This section provides basic information about developing a stormwater utility fee, including its characteristics, beneficial features and potential fee structure design issues.
Distinguishing Characteristics of a Successful Stormwater Utility
The “Clean Stormwater and Flood Reduction Act” (enabling statute), which was passed by the New Jersey legislature in March 2019, enacted into law a series of statutes authorizing the establishment of a stormwater utility.
When stormwater utilities are funded by a “user fee”, there must be a reasonable relationship or “rational nexus” between the cost of service recovered through the user fee and the amount charged to rate payers. Besides being vital for the political acceptance of the program, it is important from a legal perspective, as the courts have consistently upheld various fee charges on this basis (which distinguishes a “fee” from a “tax”).
- -First, there must be a reasonable nexus between fee revenues and stormwater management expenditures. This is consistent with the enabling statute, which defines “stormwater management system” as including equipment, plant, structures, management and design practices, planning activities, or land, or any combination thereof used to convey stormwater, control or reduce stormwater runoff and associated pollutants or flooding, induce or control the infiltration of groundwater recharge of stormwater, or eliminate illicit or illegal non-stormwater discharges into stormwater conveyances. Hence, the fee must be limited to the full or partial recover of costs related to stormwater management. Per the enabling statute, this nexus between fee revenue and how it is spent must be documented in the utility’s annual report and published on the entity’s website.
- -Second, the fee or charge assessed on any real property must be reasonably based on a “fair and equitable approximation” of the proportion of stormwater runoff that a real property contributes. The use of impervious coverage as the basis to approximate the proportionate contribution and to establish the stormwater utility fee is a widely accepted best industry practice. See NACWAs “Navigating Litigation Floodwaters” here for a list of other potential legal concerns.
Most local stormwater programs in New Jersey are funded from the property tax, which has two inherent weaknesses from an equity standpoint. First, there is no correlation between the value of property and the amount of stormwater runoff that it generates. Second, tax exempt properties such as universities, hospitals, and government institutions, which also contribute runoff, do not pay towards the cost recovery of stormwater management costs. Under the tax revenue funding of stormwater, those properties are subsidized by local taxpayers.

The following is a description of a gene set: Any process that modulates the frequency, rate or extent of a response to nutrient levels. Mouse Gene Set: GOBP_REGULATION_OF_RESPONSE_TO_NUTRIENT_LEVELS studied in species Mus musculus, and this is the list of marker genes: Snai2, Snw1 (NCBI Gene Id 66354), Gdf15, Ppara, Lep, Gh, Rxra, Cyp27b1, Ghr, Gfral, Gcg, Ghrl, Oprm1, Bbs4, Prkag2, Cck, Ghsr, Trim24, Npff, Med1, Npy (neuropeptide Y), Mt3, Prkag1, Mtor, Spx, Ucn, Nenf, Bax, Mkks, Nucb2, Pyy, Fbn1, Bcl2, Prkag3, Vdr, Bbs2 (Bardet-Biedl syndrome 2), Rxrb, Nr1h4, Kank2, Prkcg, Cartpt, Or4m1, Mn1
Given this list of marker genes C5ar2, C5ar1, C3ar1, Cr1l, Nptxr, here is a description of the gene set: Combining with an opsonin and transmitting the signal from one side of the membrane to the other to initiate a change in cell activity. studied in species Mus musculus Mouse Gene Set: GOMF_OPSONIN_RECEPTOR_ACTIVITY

Conversely, a stormwater utility fee that is designed on the basis of impervious area can reflect a reasonable correlation with the amount of stormwater runoff contributed by each property. Fee charges are based on impervious coverage, hardened surfaces such as driveways, roofs, and sidewalks. Essentially, “the more runoff, the higher the fee”. As New Jersey’s enabling statute exempts only land “actively devoted to agricultural and horticultural use” that is taxed pursuant to the “Farmland Assessment Act of 1964”, the stormwater management costs can be more equitably recovered from all other properties that contributed runoff when the user fees or charges are based on impervious area.
The user fee provides a funding mechanism that is dedicated to support stormwater management activities and thereby affords a certain level of funding reliability. To protect against legal challenges and to address concerns over the potential diversion of funds to other pressing budget needs, the enabling statute requires that all fee revenue be dedicated solely to stormwater-related expenses. All stormwater utilities must file a financial report annually with the Department of Community Affairs, which is typically certified by the local chief financial officer, and those established within a local authority must discretely budget and account for their revenues and expenses.
By providing a stable source of funding, a stormwater utility enables timely capital investments in infrastructure and supports consistent operations and maintenance (O&M) of the stormwater management system. Presently, stormwater spending may take the form of unplanned or reactive emergency actions that are costly and sometimes ineffective. A consistent and dedicated revenue stream allows for long-range planning of services provided and infrastructure operation.
Community needs and regulatory requirements may change over time. Since stormwater utility fees are scalable, they provide important flexibility to adapt to changing conditions.
The ultimate goal of the stormwater utility is not simply to raise revenue but to properly manage stormwater. Statutorily-mandated, partial fee credits may incentivize property owners to take action, particularly through the implementation of stormwater best management practices (BMPs) such as green infrastructure that reduce the quantity of stormwater discharged from the site and thus protect water quality.
Designing the Fee
The first step in designing a local stormwater user fee is to document the existing cost of stormwater services (i.e., current service level). See here for information on determining your base budget for stormwater spending.